Figure 4

Figure 4

Electron micrograph of a cone bipolar axon terminal

Figure 5. Reconstructions from electron microscopy of ON- and OFF- center beta cells of cat area centralis.

Figure 5

Reconstructions from electron microscopy of ON- and OFF- center beta cells of cat area centralis.

Bipolar cell axons that terminated in sublamina a of the inner plexiform layer (closer to the amacrine cell bodies) made ribbon synapses exclusively with dendrites of ganglion cells that had dendrites in this sublamina. In fact, such bipolar cell axons did not even reach down far enough to contact ganglion cells in sublamina b of the IPL. The ganglion cells branching in sublamina a were known from Nelson and coworkers findings (13) to give OFF-center responses to light flashes.

Conversely the cone bipolar cells with axons in sublamina b of the inner plexiform layer (closer to the ganglion cell bodies) made ribbon synapses only upon the dendrites of ganglion cells that branch in sublamina b. Again, Nelson et al. (13) had shown that such ganglion cells were ON-center in response to light flashes (Fig. 6) (see the movie of the intracellular recordings).

Figure 6. Intracellular responses of ON-center and OFF-center ganglion cells.

Figure 6

Intracellular responses of ON-center and OFF-center ganglion cells.

Movie 2. A movie of the intracellular recordings.

Movie 2

A movie of the intracellular recordings.

In the human retina the common cone bipolar cells are, like the cat, classified not only by the nature of their synapses with cone pedicles, but also by which sublamina of the IPL their axons terminate in. Thus, some of the cone bipolar types send axons to sublamina a (fb types) and others to sublamina b (ib types) of the IPL.

We expect that like the cat, human cone bipolar cells with axons in sublamina a will connect to OFF-center (center-hyperpolarizing) ganglion cells and bipolar cells with axons in sublamina b will connect to ON-center (center-depolarizing) ganglion cells (Fig. 7).

Figure 7. Schematic drawing of the cone bipolar subtypes.

Figure 7

Schematic drawing of the cone bipolar subtypes.

Thus a major difference in the circuitry of the cone compared the rod pathways in the mammalian retina is that cone bipolar cells make direct synapses with ganglion cell dendrites, without the need for intermediate amacrine cell circuitry as occurs in the rod pathway (see previous chapter). The cone pathways are, therefore, both more direct and more narrow-field and convergent than the rod pathways. Fewer cones converge onto cone bipolars than rod to rod bipolars and then only a relatively small number of cone bipolar cells converge onto their ganglion cells. The ultimate in low convergence ratio is the midget system in the human and primate retina, which we shall deal with separately in another section (Fig. 8).

Figure 8. Convergence of cones and bipolar cells upon ON- and OFF- center beta cells.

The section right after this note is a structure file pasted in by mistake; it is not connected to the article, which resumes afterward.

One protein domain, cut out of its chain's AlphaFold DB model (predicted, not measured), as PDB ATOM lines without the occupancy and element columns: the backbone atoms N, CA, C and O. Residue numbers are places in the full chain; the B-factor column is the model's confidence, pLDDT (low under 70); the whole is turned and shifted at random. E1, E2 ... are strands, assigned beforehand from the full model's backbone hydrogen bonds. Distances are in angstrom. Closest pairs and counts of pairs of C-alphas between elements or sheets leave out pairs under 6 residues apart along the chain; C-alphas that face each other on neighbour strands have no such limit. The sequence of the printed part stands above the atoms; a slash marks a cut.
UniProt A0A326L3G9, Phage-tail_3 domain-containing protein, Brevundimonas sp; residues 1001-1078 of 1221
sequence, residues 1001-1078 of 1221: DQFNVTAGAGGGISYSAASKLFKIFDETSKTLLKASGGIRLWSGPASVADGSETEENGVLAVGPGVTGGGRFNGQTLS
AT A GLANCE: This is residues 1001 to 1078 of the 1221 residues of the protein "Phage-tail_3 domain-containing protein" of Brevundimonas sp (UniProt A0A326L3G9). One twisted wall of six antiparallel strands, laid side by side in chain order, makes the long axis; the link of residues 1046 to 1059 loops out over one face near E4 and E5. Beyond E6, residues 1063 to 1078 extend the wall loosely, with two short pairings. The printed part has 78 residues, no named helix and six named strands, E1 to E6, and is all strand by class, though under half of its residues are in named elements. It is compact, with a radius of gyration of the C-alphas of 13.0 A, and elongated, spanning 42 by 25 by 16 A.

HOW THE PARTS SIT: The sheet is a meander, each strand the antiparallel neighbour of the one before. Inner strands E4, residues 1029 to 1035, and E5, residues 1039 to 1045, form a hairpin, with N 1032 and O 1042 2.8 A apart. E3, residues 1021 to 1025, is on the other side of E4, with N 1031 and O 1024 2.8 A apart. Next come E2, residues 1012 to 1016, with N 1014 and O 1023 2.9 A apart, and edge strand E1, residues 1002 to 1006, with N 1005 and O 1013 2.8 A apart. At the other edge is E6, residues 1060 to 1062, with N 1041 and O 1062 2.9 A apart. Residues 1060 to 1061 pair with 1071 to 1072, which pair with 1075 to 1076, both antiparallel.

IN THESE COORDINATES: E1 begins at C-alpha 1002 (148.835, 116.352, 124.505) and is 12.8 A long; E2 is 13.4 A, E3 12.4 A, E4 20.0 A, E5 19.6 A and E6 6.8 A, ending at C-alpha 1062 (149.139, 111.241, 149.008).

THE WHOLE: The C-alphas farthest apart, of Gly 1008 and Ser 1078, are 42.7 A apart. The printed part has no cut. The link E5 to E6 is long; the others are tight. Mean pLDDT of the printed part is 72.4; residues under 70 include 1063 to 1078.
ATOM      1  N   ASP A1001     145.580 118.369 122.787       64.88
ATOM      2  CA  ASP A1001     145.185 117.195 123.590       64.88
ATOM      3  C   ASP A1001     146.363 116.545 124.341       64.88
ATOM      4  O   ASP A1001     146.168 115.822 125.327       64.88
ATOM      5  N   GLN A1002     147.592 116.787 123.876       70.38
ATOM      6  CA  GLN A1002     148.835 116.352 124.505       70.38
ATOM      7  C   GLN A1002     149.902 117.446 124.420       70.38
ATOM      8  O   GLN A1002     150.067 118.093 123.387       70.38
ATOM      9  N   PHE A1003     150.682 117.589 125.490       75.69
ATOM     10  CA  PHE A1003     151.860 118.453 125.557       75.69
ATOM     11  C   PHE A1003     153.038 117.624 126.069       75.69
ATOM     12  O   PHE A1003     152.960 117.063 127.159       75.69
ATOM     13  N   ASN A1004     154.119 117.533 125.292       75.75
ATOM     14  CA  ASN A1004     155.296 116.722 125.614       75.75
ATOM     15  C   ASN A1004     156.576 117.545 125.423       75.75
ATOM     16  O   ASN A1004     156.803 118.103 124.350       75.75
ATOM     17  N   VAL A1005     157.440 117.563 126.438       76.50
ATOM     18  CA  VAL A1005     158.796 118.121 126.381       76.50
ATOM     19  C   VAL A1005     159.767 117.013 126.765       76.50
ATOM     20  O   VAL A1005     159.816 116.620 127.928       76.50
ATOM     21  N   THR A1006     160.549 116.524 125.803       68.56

Figure 8

Convergence of cones and bipolar cells upon ON- and OFF- center beta cells.

Cone Pathways Mediate Successive Contrast (ON and OFF Pathways)

Cone pathways in mammalian and human retinas run as two parallel streams of information directly from the cone photoreceptor to the ganglion cell through the straight pipe-line, the cone bipolar cell. What is the reason for two parallel channels for the cone system when the rod system had only one? The answer is that this organization allows one channel to provide information to the ganglion cell concerning brighter than background stimuli (the ON-center channel) and the other, darker than background stimuli (the OFF-center channel) as first demonstrated by Kuffler (14) in 1953 from recordings of ganglion cells in the cat retina.

As we have seen above the anatomical substrate for the origins of these two important ON-center and OFF-center channels in the bipolar cell is in the types of synaptic contacts cone bipolar cells make with cone pedicles in the mammalian retina (see above) (11, 12, 15). The hyperpolarizing bipolar types are the start of OFF-center channels and the depolarizing types are the start of ON-center channels through the retina (Fig. 9.).

Figure 9. Stimuli for ON and OFF center channels.

Figure 9

Stimuli for ON and OFF center channels.

The ribbon synapse of the cone bipolar cells to the ganglion cell dendrites in the IPL, is considered to be an excitatory synapse and so, the type of signal in the ganglion cell, (either ON- or OFF-center) is essentially determined by the nature of the cone bipolar cells contacting it. Thus the complete circuit to carry the message concerning brightness and darkness through the retina in the cat is shown below (Fig. 10) (see an animation of the cone circuits.).

Figure 10. Circuits concerning brightness (left) and darkness (right) processing through the retina.

Figure 10

Circuits concerning brightness (left) and darkness (right) processing through the retina.

Movie 3. An animation of the cone circuits.

Movie 3

An animation of the cone circuits.